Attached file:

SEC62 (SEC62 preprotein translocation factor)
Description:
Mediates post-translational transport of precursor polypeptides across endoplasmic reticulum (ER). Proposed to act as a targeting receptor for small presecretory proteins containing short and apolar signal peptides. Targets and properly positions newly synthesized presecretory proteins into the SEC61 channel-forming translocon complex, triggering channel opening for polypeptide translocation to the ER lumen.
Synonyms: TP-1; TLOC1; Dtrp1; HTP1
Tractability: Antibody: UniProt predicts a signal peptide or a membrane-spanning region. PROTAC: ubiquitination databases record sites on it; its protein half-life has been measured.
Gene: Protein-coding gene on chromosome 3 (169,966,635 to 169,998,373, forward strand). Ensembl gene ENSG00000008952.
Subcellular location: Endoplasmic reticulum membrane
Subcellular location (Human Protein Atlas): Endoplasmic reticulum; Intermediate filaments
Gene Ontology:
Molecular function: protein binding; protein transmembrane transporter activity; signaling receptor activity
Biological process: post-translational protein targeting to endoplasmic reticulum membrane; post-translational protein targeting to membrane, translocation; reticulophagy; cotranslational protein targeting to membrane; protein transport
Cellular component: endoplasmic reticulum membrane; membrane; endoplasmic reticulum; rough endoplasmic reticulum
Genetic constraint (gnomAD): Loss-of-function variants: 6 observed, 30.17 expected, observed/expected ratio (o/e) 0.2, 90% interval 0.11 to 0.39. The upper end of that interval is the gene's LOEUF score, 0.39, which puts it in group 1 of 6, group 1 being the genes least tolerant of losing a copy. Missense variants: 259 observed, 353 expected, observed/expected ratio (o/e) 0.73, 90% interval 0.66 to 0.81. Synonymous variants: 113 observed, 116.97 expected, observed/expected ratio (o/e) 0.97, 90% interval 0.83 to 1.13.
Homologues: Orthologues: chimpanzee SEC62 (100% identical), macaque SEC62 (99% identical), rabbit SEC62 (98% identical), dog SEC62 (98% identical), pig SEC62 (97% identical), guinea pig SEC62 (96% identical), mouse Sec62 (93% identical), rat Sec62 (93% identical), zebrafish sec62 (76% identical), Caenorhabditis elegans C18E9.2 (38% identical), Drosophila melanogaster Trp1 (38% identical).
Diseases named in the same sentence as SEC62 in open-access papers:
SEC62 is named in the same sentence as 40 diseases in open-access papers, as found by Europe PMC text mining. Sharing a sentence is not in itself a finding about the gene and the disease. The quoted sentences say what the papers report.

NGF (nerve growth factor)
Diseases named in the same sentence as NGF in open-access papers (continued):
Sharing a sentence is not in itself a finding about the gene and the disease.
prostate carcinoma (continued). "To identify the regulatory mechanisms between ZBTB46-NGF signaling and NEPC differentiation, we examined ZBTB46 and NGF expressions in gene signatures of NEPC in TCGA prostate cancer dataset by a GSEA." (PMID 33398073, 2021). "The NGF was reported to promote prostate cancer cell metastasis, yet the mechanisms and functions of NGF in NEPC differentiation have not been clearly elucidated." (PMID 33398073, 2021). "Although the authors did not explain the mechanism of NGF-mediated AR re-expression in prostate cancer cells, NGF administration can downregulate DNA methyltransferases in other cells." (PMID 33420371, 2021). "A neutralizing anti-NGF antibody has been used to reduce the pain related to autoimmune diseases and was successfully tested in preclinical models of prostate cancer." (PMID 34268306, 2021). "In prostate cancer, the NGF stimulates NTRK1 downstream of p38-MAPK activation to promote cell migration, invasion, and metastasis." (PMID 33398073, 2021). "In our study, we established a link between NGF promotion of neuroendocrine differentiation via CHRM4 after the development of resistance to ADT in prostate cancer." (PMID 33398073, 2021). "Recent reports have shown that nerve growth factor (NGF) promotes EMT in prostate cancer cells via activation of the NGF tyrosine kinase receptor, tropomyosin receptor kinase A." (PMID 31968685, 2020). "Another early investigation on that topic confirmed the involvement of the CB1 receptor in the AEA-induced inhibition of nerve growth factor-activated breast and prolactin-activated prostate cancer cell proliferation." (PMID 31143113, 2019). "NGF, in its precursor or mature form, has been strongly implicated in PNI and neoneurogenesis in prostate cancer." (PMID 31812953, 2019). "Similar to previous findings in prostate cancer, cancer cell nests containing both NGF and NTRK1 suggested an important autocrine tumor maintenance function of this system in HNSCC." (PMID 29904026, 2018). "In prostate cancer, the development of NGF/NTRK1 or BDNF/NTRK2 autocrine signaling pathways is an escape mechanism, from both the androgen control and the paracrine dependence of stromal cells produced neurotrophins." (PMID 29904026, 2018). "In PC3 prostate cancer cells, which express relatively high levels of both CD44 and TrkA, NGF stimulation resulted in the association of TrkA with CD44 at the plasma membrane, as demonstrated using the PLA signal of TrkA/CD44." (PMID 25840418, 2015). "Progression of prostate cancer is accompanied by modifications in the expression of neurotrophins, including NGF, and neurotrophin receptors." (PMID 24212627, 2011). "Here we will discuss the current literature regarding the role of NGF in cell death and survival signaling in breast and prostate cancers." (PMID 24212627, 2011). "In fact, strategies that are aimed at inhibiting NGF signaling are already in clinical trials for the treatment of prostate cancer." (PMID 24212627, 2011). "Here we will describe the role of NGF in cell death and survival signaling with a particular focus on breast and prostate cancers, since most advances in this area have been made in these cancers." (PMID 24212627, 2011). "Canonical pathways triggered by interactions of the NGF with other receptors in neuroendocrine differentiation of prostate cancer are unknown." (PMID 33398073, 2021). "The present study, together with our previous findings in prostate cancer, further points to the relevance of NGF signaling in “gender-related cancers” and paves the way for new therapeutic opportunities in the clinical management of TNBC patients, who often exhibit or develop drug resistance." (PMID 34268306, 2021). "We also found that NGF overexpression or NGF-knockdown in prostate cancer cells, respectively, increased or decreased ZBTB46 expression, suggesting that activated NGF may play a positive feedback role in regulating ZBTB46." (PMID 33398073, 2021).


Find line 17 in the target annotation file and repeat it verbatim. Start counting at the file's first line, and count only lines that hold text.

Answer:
NGF (nerve growth factor)